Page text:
time realize the full value of the invention, as his attention was mainly directed to the capacity of the apparatus for transmitting musical tones through an electric circuit.
In the winter of 1874 Mr. Gray observed a singular circumstance in connection with the reproduction of electrically transmitted vibrations through the medium of animal tissue. On going into the bath-room he found his nephew playing with a small induction coil—"taking shocks," as he expressed it, for the amusement of the smaller children. He had connected one end of the secondary coil to the zinc lining of the bath-tub, which was dry at that time. Holding the other end of the coil in his left hand he touched the lining of the tub with the right. In making contact, his hand would glide along the side for a short distance. At these times Mr. Gray noticed a sound proceeding from under his hand at the point of contact, which seemed to have the same pitch and quality as that of the vibrating electrotome, which was within hearing. Mr. Gray immediately took the electrode in his own hand, and, repeating the operation, to his astonishment found that, by rubbing hard and rapidly, he could make a much louder sound than the electrotome was making. He then changed the pitch of the vibration, increasing its rapidity, and found that the pitch of the sound under his hand was also changed, it still agreeing with that of the transmitted vibration. He then moistened his hand and continued the rubbing, but no sound was produced so long as his hand remained wet; but, as soon as the parts in contact became dry, the sound reappeared. So striking was the effect that, by hard rubbing with the dry hand, the noise could be distinctly heard throughout the house.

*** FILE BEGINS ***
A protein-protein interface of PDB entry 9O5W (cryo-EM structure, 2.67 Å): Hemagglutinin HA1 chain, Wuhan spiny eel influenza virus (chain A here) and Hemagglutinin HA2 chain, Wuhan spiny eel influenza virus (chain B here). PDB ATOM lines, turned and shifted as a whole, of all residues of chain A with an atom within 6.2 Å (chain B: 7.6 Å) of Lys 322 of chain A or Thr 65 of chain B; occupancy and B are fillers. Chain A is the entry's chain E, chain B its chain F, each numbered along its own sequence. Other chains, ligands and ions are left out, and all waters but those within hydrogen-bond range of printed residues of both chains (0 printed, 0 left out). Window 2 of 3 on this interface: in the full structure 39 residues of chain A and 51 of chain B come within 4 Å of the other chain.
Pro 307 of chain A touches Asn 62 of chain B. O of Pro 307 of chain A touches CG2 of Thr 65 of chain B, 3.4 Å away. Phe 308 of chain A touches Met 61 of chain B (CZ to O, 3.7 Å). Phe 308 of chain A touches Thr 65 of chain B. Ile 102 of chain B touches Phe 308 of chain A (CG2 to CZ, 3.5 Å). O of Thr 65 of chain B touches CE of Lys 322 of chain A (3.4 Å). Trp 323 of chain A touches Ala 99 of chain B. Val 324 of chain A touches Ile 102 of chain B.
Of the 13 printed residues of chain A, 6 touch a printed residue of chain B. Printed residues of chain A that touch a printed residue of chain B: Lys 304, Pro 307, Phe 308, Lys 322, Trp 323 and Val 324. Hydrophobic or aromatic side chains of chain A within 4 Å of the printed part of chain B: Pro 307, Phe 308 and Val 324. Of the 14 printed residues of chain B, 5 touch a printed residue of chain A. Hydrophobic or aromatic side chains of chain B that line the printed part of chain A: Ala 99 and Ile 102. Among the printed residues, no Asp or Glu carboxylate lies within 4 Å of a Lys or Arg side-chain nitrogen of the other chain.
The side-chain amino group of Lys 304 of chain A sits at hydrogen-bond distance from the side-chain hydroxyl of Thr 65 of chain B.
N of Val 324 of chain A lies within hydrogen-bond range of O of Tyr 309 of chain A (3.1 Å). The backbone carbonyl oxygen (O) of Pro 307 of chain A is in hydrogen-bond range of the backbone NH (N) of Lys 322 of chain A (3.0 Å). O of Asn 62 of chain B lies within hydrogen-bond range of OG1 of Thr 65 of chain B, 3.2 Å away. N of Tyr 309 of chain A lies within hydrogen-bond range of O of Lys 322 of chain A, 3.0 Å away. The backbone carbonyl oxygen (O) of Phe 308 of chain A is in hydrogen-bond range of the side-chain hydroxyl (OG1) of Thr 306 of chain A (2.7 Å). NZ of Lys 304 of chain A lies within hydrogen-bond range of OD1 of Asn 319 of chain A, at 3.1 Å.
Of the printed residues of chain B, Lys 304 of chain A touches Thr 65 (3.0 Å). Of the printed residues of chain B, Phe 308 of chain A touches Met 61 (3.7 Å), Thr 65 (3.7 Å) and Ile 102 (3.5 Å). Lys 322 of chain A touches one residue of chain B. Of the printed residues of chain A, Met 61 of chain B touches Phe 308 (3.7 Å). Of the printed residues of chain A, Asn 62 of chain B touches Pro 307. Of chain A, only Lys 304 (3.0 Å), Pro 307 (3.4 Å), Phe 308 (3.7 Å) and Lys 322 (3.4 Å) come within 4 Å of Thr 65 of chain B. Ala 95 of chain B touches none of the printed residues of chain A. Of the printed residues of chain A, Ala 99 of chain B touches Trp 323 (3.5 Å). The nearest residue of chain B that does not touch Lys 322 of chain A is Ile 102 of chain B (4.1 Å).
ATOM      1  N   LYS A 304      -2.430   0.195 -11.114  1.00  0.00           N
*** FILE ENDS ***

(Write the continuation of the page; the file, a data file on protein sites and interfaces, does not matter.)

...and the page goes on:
This experiment produced a profound impression upon his mind, and determined him at once to take the matter up in earnest and see what might be in it. He procured a violin, and, taking off the strings, substituted in their place a thin metal plate provided with a wire connection, so that he could attach it to one pole of the induction coil or battery, thus placing it in the same position, with reference to the body, that the bath-tub was in the original experiment. By rubbing the plate in the same manner as before described, the sound of the electrotome was reproduced, accompanied by the peculiar quality or timbre belonging to the violin. He noticed, however, that the characteristics of the initial vibrations were faithfully preserved, and all that was needed was to sift out such foreign vibrations as were excited in the receiver, owing to its peculiar construction; in which case there would remain the exact character of the transmitted vibrations.
In March, 1874, Mr. Gray undertook to secure letters patent for some of his conceptions, and with that purpose in view had models made, illustrating the idea of a series of transmitters, each tuned to a different pitch, showing a method of receiving musical or other sounds telegraphically, through the medium of animal tissue. In June, 1874, he filed another case, substituting for the animal-tissue receiver an